The other Lords game would be Rocket Flight: Lords of the High Frontier. That has completely been replaced by the new High Frontier. The original might not be playable by people that aren't Eklund.

Barnes and I both have quite a few big, epic games to try and tear through. Any chance we can set up a saturday every month or so and collect a group of hardcore folks only?

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25 Mar 2011 11:39 - 25 Mar 2011 11:41 #92139 by aerodynamics
I bought the Decision Games version of "Lords of the Sierra Madre" years ago due to the description and reviews I had read. It seemed like a perfect game for my group due to the theme, historical flavor, opportunities for intrigue, alliances and backstabbing, etc. At one point I even talked most everyone into giving it a shot, but reading the rules kind of made my head spin (and I'm an old hand with complex wargame rules). I foresaw too much confusion and we opted to play something else instead.

Those interested should check out the Spotlight On Games website though. Rick Heli has done a rules re-write and provided lots of other information and playaids for the game there...

www.spotlightongames.com/military/mnights/l.html#lordssierra
Last edit: 25 Mar 2011 11:41 by aerodynamics.

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14 May 2020 10:08 #310299 by christopherwood
Necromancing this thread.

I've just played my first Lords of the Sierra Madre, which I found wonderful. It shares the pseduo-ownership mechanisms of the Pax series, where you don't really own those troops, but you can control them somewhat. It also generated some amazing narrative in the "emergent storytelling" style. One of my guys actually went insane during the session, which is not a game mechanism :) Here's where I mention this was a 3p schizo play. I'm really hoping to play this one again several times. I had a blast.

I'm currently just starting Lords of the Renaissance, which appears very similar in many ways, obviously the same design framework. The economy is tricky in this one for me so far, but I suspect it's just trying to bootstrap everybody's personal & faction finances. I suspect once I get going with some engines, we'll be OK. This is 6p schizo. Also fwiw, Pax Ren is my #1 alltime fave. I'm super enjoying the study of Lords/Ren for its ancestral character to Pax Ren, as well as its own play value.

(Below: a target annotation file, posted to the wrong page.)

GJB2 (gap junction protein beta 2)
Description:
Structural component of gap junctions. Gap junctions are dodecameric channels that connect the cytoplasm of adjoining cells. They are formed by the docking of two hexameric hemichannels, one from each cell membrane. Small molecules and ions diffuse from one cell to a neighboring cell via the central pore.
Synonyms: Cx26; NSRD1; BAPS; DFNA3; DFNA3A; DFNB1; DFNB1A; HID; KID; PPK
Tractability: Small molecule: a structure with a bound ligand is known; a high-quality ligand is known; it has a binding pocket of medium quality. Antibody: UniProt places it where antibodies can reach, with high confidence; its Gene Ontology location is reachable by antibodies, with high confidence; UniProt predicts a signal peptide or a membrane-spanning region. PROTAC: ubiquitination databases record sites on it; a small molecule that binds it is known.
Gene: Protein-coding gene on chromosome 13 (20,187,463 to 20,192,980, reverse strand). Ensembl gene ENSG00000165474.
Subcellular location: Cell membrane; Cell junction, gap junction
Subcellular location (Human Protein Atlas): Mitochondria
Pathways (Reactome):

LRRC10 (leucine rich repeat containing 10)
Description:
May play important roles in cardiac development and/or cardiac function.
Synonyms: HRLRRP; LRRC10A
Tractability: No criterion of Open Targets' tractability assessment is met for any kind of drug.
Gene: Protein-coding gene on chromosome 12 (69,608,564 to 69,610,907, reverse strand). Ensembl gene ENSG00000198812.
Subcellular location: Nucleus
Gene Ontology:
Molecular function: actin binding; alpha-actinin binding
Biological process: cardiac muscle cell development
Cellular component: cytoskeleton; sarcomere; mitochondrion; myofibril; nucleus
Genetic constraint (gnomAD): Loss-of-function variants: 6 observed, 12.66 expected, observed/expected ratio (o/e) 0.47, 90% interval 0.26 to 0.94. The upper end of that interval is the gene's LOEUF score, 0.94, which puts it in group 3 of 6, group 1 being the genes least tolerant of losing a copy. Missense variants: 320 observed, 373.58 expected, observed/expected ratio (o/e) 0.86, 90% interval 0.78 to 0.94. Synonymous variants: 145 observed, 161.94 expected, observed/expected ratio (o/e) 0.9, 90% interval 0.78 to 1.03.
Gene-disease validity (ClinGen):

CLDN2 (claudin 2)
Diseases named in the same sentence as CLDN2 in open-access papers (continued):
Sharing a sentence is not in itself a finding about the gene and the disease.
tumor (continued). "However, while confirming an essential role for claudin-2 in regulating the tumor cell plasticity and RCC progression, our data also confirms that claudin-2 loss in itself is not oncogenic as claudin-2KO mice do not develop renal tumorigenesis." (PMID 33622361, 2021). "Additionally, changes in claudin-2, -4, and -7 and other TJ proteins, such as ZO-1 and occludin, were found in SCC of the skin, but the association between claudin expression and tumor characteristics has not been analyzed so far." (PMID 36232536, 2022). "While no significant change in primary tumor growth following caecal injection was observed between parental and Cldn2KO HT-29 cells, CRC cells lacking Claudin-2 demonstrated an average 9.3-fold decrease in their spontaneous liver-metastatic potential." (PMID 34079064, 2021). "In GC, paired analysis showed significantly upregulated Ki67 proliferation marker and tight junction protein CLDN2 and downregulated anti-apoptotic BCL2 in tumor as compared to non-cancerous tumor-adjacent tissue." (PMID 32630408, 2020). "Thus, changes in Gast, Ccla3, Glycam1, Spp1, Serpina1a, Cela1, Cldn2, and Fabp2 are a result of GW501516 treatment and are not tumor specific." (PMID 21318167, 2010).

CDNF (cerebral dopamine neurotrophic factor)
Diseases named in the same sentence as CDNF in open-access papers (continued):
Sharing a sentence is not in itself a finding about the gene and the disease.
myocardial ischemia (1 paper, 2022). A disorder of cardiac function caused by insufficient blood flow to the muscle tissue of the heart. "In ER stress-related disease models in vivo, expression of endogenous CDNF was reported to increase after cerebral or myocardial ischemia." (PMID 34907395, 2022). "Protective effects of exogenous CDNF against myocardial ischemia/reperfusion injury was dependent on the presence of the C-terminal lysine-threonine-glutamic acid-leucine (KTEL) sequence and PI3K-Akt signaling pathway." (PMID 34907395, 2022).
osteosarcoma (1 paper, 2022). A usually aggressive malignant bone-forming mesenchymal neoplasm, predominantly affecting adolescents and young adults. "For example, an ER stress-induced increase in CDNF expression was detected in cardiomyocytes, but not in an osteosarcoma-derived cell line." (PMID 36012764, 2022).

I've got Lords of the Spanish main sitting there in the queue, also. Hopefully I can get to it before ION comes out with Pax Caribbea or whatever.

Currently hoping to get ahold of the "first edition" prototype version of Lords/Madre if anyone has one they're willing to make a deal on.
The following user(s) said Thank You: Dr. Mabuse, Msample

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14 May 2020 14:11 #310308 by southernman
Are you an Eklund :whistle: :laugh: ?
Well done, I loved the background and chrome but I have no trouble admitting the rulebook was scarier than the Amazon jungle at night.

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14 May 2020 14:29 #310311 by christopherwood
LOL no, Ancestry.com said I had some Scandinavian DNA, is as close as I can claim to relation to an Eklund, tho they since took that away and left me just my green Irish blood, them glassin' sleveens.

And yeh the rulebooks are ... I'll just say they're usually decipherable, if one puts in enough effort. They very much take me back to my wargame days in the 70s & 80s, where there were so many crosswires and doodads in the game mechanisms, without clear explanations in the rules, that we often just tried to figure the most thematic interpretation, scribbled a note in the rules (bcz this was before they printed everything foll color on gloss), and if worse came to worst we settled it with a die roll.

The key so far for me, to understand Eklund games, is to hit it from that same thematic angle. His stuff is very simmy. It's easy to see where he's applied abstractions to make the sims playable as games; and wherever the bare sim is still showing, without a clear expression of how it's supposed to work as a game mechanism, well, falling back on thematic interpretation will usually save the day. And frankly his rulebooks are not any worse than anybody else's from that era ... or from this era, for the most part. :\